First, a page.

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Review
, 56 (9), 614-23

Recent Advancement or Less Invasive Treatment of Percutaneous Nephrolithotomy

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Review

Recent Advancement or Less Invasive Treatment of Percutaneous Nephrolithotomy

Bum Soo Kim. Korean J Urol.

Abstract

Since its initial introduction in 1976, percutaneous nephrolithotomy (PCNL) has been widely performed for the management of large renal stones and currently is recommended for staghorn calculi, kidney stones larger than 2 cm, and shock wave lithotripsy-resistant lower pole stones greater than 1 cm. However, except for open and laparoscopic surgery, PCNL is the most invasive of the minimally invasive stone surgery techniques. Over the years, technical and instrumental advances have been made in PCNL to reduce morbidity and improve effectiveness. A thorough review of the recent literature identified five major areas of progress for the advancement of PCNL: patient positioning, method of percutaneous access, development of lithotriptors, miniaturized access tracts, and postoperative nephrostomy tube management. This review provides an overview of recent advancements in PCNL and the outcomes of each area of progress and notes how much we achieve with less invasive PCNL. This information may allow us to consider the future role and future developments of PCNL.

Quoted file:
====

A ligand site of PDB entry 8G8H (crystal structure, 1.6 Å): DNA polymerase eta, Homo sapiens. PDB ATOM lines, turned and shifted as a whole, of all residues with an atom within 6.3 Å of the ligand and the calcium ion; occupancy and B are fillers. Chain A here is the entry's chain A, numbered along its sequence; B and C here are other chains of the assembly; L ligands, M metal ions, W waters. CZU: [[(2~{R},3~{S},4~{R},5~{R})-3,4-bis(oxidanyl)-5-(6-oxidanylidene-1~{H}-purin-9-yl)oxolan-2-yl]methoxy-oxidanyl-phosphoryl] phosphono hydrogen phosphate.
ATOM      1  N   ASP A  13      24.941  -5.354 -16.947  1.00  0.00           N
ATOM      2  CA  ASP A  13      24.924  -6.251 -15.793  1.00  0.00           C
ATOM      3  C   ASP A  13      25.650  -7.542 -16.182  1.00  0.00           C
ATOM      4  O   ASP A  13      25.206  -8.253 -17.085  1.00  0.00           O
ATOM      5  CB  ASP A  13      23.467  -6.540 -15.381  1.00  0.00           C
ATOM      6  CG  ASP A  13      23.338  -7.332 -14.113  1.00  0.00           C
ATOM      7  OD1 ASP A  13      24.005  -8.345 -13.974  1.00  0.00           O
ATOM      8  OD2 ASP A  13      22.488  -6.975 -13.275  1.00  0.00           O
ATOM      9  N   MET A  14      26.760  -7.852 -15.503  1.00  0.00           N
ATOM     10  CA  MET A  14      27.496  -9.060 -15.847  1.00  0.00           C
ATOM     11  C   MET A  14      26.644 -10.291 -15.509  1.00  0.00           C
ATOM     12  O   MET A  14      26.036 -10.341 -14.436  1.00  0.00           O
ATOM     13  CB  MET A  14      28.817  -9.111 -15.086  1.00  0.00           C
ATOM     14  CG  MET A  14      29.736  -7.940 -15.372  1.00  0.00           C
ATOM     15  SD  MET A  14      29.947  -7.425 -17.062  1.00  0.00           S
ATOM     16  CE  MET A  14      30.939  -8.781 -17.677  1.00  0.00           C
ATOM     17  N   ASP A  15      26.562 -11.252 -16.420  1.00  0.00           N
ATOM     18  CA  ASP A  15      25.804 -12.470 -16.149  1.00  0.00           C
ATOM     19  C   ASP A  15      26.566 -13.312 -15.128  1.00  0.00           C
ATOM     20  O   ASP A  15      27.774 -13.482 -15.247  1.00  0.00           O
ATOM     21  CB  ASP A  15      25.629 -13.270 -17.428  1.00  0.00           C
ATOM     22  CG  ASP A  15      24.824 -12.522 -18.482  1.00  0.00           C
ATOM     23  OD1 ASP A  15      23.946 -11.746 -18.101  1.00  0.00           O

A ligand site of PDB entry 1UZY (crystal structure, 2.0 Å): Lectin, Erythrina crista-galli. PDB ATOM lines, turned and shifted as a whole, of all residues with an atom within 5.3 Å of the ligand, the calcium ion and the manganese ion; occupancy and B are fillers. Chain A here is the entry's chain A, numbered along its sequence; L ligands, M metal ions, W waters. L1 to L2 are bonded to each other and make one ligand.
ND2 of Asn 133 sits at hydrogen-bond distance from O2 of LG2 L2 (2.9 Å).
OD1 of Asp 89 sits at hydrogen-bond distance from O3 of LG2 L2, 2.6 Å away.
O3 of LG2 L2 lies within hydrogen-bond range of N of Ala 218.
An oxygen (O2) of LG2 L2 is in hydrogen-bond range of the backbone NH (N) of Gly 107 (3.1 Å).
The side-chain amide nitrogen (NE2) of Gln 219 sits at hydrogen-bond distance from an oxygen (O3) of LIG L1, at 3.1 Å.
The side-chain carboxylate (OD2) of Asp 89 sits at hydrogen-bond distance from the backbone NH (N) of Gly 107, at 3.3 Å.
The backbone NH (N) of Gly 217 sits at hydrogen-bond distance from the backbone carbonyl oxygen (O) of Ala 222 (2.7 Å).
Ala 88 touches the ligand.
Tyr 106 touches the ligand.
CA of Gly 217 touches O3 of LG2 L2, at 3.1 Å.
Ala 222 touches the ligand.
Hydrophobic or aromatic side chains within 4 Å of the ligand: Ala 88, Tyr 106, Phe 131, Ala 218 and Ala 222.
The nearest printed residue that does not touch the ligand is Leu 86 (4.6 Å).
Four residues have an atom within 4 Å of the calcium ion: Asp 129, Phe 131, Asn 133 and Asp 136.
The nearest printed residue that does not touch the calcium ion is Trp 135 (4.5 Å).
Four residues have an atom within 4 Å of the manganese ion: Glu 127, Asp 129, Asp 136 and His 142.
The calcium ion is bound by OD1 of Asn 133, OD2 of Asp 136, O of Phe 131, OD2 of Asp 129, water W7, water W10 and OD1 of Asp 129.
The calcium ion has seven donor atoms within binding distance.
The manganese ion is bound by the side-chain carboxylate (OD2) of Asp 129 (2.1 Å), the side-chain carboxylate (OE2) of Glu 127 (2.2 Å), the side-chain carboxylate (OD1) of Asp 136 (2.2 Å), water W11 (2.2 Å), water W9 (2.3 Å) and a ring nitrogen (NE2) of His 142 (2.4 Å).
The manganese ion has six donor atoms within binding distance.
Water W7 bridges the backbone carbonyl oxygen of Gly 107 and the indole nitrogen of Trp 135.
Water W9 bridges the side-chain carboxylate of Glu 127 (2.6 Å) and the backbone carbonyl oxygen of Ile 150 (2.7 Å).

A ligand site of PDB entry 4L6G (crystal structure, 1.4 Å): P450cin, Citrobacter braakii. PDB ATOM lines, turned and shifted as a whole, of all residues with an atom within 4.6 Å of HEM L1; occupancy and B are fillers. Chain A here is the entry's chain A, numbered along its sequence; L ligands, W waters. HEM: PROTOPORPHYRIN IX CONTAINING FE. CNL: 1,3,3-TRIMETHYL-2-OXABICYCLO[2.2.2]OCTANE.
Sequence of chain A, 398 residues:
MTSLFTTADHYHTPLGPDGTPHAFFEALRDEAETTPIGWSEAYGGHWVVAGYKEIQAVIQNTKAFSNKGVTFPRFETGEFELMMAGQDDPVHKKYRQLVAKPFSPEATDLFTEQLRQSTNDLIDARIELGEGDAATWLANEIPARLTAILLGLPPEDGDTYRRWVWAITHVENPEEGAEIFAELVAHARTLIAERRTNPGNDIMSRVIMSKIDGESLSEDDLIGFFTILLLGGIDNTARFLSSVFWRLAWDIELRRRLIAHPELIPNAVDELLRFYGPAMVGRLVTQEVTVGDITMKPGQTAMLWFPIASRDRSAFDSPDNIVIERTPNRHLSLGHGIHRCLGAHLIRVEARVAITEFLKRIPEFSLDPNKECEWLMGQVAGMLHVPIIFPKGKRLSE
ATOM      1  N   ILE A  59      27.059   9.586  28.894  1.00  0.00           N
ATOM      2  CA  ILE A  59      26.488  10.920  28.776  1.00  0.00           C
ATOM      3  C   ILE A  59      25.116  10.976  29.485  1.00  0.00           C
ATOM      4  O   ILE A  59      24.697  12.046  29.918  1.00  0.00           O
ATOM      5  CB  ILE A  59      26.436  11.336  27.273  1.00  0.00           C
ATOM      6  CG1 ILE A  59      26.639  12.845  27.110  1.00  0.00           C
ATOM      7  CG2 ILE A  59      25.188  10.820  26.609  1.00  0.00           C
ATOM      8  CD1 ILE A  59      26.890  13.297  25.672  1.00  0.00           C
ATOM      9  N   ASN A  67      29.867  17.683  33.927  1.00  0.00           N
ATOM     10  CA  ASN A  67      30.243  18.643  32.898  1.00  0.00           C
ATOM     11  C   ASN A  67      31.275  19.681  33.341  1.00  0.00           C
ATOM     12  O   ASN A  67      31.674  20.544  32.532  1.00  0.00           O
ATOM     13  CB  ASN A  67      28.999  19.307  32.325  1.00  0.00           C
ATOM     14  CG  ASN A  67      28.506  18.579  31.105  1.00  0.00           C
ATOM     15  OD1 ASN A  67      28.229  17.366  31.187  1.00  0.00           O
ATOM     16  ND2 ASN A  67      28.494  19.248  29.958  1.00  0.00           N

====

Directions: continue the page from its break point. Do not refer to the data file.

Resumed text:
Keywords: Kidney calculi; Minimally invasive surgical procedures; Percutaneous nephrostomy; Supine position; Surgical instruments.

Conflict of interest statement

CONFLICTS OF INTEREST: The authors have nothing to disclose.

Figures

Fig. 1
Fig. 1. Schematic images of percutaneous access for percutaneous nephrolithotomy (PCNL) in the supine position. The position is usually modified by using a saline bag or a specially made cushion below the ipsilateral upper flank, except in the complete supine position PCNL. (A) Transverse view, (B) lateral view. Arrow indicates direction of percutaneous access.

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